Note that pattern companies reuse the numbers after the years go by! I also sometimes buy two size ranges of the same pattern. To make it simpler, my envelopes have this header, and are filed by number:
Pattern company initial category and size range


Argh — I inadvertently used html code symbols!
Top of envelopes are labeled like this:
right corner: initial of pattern company
centered: large pattern number
left corner: category and size range


I’ve seriously been thinking of inventing a plastic, reuseable envelope system for store-purchased patterns. I cannot stand how they never fit in the envelopes, or if they do, they’re all fat and different from the rest. Or the envelopes tear. Or the directions tear. The patterns tear anyway for me. 😉 But someone has got to come up with an expanding, clear, envelope that closes with hook-and-loop tape or the “figure 8” string or something, anything!

Aloma Cronberg

Go to Staples or Walmart, or someplace that sells office supplies or that has a stationary department. They have clear expandable folders there! They are big enough to put a piece of printer paper into each slot and come in many different choices of how many pockets you want. The one we bought at Staples last week has 21 pockets.

Ellie Skross

In order to corral all my fabrics, my husband installed the wire shelves from closet organizer about 6′ up the walls. Then we attached a hanging rod. The shelves hold fabric bolts, supplies for headbands and assorted other suppliues I don’t use daily. My cutting tables have plenty of room under the hanging fabrics plus room for shelving cubes. I am very visual and need to see everything, so having the fabric on display makes it very easy for the type of work I do.

p c

Your ideas are very helpful.Should help many enjoy.
Don’t forget, old doors make a fine tabe,exstended over
saw horses.Table then,can rest back of sofa.
Saw horses can be folded away.Till next progect
[for other use,or sewing agin]


I stick my patterns in gallon size freezer bags (Walmart brand). And I have also punched holes in some and stuck them in a three ring binder.


I use packing tape to reinforce the plastic bag before I punch the holes for the three-ring binder


living in the UK our homes are quite small, there is rarely room to have a dedicated craft area, mostly we use the dining table then have to tidy away after each session, since my kids have all flown the nest i thought i would have plenty of room, but unfortunately i had to downsize,to a 2 bed apartment, but i have made the most of the ‘spare bedroom’, it is my craft room for designing and making my handbags/purses, with an ikea sofa bed for the occasional visitor and a good size craft table the only problem i have is not enough room for fabrics which i have addressed by buying clear Tuff crates that stack one on another, but every few months my local freecycle benefit from my ‘overstock’ I know i could use the fabric, but being a fabricaholic, i just keep buying and there are only 24hours in a day and only so much room in my apartment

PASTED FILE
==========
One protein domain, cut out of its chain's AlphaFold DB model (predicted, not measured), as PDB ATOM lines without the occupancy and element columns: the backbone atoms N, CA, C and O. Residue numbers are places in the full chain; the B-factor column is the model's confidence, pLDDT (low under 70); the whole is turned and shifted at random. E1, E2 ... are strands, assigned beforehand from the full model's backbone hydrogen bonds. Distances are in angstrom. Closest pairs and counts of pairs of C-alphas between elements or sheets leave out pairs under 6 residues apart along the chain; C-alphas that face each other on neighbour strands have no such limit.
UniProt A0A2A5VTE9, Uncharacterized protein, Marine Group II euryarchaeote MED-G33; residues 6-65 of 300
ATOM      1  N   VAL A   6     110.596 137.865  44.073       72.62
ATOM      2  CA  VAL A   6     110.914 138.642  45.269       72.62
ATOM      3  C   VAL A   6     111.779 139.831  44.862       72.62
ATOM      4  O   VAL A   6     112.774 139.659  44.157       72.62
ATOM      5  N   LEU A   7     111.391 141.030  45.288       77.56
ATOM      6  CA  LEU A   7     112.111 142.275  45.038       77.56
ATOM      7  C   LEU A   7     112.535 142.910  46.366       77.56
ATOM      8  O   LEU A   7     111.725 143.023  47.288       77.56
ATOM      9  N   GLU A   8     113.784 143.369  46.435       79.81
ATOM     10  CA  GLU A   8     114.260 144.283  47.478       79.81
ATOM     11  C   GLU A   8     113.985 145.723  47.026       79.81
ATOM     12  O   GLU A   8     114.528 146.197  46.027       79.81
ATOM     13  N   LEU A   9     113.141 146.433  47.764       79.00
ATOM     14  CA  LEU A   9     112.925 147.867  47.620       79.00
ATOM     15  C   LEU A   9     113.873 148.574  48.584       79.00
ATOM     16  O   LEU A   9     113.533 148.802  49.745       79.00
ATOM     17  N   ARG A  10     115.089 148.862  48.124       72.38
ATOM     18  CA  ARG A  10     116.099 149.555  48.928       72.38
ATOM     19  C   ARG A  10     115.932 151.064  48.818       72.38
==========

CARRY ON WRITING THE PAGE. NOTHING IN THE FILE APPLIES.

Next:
I use a lateral file cabinet for my fabric. I quilt, make costumes and sew dog clothes so most of my fabric is 1yd or less. I take the hanging file folders and wrap the fabric around it then hang it in the cabinet. You can put the scraps inside the folder to keep them with the larger piece or put coordinating buttons or trim in with the fabric. You can open a drawer and see all the fabric you have. You don’t have to dig to the bottom of the stack so everything stays nice and neat. The cabinet is also metal so I have some little magnetic containers with clear lids on the side that hold buttons, trim and various other small notions.I have magazine holders on top of it to hold my quilting magazines and a thread rack so I have all the materials in one place for any project I want to make.


I love this idea. I have a filing cabinet already in my sewing room. Just not using it to it’s potential. Thanks for the idea


I like the idea of Manila envelopes for storing patterns:) I am planning to put my patterns in mania envelopes:)


I am planning to store my patterns in Manila envelopes:)


I have been using the large size (26.8 x 27.3 cm) Heavy Duty Freezer bags made by Ziploc for a few years now. I especially needed something to hold the pattern pieces I copied from QuikSew patterns as I ended up with many extra pattern pieces for various sizes, as well, after taking some bra and swimsuit classes, I had developed my own patterns without envelopes. Some of those tiny pieces can easily be lost. The bags stack well, either vertically or horizontally but can sometimes slip out, a tiny bit frustrating. There is also a space on the bag for displaying the pattern number and I put the envelope in so that the picture is visible on the clear side of the bag. I take a picture of a finished item for my own patterns to display in the bag. I had to set up a spreadsheet on my computer after buying 2 duplicate patterns so now I can check to see if I already have the pattern before I buy it again.


Some great ideas here. Thank you guys!

Michael David